What's In A Name?

'In a few days, your life will change forever.'

I stared at the words on my iPhone screen as it stared back at me, challenging me to embrace the gravity of that message. Suddenly, everything started rushing in. New house, new routine, new roles, new name. Out of all those, the last one hit me the most. 

I am a person of ideals, so attracted to the abstract. My name, Deanne R. Bañares, is what I've been writing for 25 years. It's what people call me; it's how I identify myself. It's what I'm known for and heck, it stands for everything I am as well. And to have that changed, just like that? Well, that's a lot to take in. How am I supposed to accept a new ideal, a new last name that I don't even know quite enough?

I also am a person of memories, waxing nostalgia everywhere I go. So my name is not just my identity, it's my past, too, everything I've ever been through. It stands for the little girl who grew up with stars in her eyes and in her heart, dreaming of an adventurous future. For the girl who learned to love the power of the written word, for the one who lived on the quest of perfection only to realize it isn't as good as it sounds. For the girl who yearned to study and work abroad, hoping for a more successful and storied life. For the girl who desired attention and romance and love only to be disappointed again and again. For the girl who turned into a lady when she discovered the beauty of style over fashion, mind over matter. For the lady who turned into a woman when she made the decision to commit and lay down her life for love.

I've been through quite a lot as Deanne R. Bañares. I've grown, believed, discovered, hurt, healed, and lived. That name has treaded life; it has also been so proud to be connected to a family that inspires. The idea of changing it made me afraid. For a few weeks, I was serious about keeping my last name but then I realized what will be my symbol of marriage? Of becoming one with my husband-to-be? I knew I needed courage to accept this change so I prayed for it.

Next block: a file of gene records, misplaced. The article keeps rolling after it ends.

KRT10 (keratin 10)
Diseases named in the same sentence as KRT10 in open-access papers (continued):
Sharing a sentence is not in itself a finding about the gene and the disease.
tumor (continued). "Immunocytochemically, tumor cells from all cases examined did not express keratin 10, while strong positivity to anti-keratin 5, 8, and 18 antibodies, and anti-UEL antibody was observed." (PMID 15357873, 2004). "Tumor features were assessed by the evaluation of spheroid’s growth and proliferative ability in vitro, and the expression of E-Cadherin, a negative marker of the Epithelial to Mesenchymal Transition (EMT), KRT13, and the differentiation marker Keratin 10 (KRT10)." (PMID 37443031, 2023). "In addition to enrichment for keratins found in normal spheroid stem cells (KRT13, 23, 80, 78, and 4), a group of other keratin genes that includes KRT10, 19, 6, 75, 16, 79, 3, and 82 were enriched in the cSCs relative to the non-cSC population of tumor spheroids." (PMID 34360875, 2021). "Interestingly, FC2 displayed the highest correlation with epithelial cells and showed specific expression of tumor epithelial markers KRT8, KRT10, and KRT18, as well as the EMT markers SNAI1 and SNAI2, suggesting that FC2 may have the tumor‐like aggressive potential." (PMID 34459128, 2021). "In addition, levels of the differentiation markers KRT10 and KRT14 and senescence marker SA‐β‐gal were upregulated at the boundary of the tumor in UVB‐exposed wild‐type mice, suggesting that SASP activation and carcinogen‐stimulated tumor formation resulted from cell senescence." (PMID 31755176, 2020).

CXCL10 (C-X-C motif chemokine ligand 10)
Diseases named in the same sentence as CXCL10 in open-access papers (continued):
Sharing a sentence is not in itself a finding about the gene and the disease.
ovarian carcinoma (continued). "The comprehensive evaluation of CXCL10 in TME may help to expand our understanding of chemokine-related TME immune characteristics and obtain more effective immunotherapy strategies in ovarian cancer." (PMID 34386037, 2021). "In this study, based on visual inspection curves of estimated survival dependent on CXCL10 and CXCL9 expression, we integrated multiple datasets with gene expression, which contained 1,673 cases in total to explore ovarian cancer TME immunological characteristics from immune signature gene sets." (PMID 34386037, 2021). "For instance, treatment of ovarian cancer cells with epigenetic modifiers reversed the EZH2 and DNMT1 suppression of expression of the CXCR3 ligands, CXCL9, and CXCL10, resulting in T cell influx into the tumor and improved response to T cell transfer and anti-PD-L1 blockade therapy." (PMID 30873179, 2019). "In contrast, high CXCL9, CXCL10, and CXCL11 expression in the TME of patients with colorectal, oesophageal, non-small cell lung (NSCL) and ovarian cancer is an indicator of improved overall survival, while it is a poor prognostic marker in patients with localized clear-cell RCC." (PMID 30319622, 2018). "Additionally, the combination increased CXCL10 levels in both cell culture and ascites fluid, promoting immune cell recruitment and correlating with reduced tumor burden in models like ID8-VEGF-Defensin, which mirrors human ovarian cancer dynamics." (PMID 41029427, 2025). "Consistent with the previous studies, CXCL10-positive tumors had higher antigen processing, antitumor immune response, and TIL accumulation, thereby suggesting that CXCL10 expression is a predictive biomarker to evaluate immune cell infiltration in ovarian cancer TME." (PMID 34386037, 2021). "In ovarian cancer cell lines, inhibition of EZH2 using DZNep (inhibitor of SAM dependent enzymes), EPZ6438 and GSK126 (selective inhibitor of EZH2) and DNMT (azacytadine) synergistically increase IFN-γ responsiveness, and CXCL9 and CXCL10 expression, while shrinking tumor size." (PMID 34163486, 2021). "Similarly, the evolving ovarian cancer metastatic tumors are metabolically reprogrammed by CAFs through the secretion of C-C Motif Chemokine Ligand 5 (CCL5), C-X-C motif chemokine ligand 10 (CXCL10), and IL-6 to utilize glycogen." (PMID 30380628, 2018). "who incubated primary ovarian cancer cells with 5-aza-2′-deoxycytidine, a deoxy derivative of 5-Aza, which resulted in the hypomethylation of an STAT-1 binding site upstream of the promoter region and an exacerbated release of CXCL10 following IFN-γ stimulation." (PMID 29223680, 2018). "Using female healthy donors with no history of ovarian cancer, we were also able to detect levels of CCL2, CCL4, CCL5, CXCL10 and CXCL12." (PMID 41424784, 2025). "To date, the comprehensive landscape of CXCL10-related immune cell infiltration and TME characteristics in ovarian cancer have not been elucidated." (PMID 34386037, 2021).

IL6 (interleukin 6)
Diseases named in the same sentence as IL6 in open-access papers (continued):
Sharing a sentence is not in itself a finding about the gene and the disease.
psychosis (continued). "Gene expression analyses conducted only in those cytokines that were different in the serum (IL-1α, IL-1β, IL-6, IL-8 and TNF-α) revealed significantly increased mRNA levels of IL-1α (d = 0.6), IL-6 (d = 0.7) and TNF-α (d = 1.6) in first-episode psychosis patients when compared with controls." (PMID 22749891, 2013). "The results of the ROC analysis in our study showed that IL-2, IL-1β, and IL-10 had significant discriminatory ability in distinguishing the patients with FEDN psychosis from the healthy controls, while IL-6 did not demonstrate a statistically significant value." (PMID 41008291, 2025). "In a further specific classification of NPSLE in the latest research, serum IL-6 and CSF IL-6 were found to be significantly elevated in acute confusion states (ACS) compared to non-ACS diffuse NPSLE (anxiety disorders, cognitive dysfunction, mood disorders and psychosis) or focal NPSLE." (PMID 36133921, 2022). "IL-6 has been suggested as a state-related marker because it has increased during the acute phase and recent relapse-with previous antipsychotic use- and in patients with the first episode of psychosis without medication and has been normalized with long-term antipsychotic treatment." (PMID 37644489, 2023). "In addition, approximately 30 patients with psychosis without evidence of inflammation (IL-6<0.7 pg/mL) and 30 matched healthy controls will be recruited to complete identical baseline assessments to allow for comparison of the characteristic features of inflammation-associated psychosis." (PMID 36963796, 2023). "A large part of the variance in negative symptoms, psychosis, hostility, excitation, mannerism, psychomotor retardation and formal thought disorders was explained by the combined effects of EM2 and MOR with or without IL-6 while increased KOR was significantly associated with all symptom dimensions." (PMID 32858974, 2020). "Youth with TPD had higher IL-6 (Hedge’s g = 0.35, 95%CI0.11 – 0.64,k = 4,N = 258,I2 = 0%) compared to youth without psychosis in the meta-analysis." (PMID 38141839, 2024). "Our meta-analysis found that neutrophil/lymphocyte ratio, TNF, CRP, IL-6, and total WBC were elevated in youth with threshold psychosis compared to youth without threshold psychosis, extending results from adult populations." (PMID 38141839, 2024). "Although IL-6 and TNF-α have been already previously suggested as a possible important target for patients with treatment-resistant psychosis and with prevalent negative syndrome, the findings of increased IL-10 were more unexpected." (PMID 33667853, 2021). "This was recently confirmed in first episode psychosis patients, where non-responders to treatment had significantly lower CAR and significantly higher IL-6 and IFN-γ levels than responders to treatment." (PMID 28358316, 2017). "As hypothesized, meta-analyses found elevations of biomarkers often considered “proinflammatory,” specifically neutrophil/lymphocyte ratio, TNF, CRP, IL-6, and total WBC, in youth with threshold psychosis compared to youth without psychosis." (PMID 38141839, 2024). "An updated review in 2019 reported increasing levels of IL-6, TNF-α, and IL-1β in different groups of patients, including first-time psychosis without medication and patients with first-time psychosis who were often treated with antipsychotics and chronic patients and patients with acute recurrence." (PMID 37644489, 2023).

I don't know why the woman has to be the one to take the last name of the man, where that tradition came from. It might be blasphemous to some. But I'd like to think of it as a symbol, not just of a new chapter, but a glorious symbol of how woman is capable of making sacrifices for love and togetherness. What a beautiful opportunity I will have very soon. 

So this is my ode to the name I've known my entire life: You won't die, you won't be forgotten. You're just simply breathing life to something new. And (soon-to-be) Deanne B. Dimacali will remember you for that and thank you every single day for your choice. Thank you, Deanne R. Bañares, thank you.

P.S. And now I will go write my name as many times as I can because I will miss having a Spanish-sounding family name. Hah.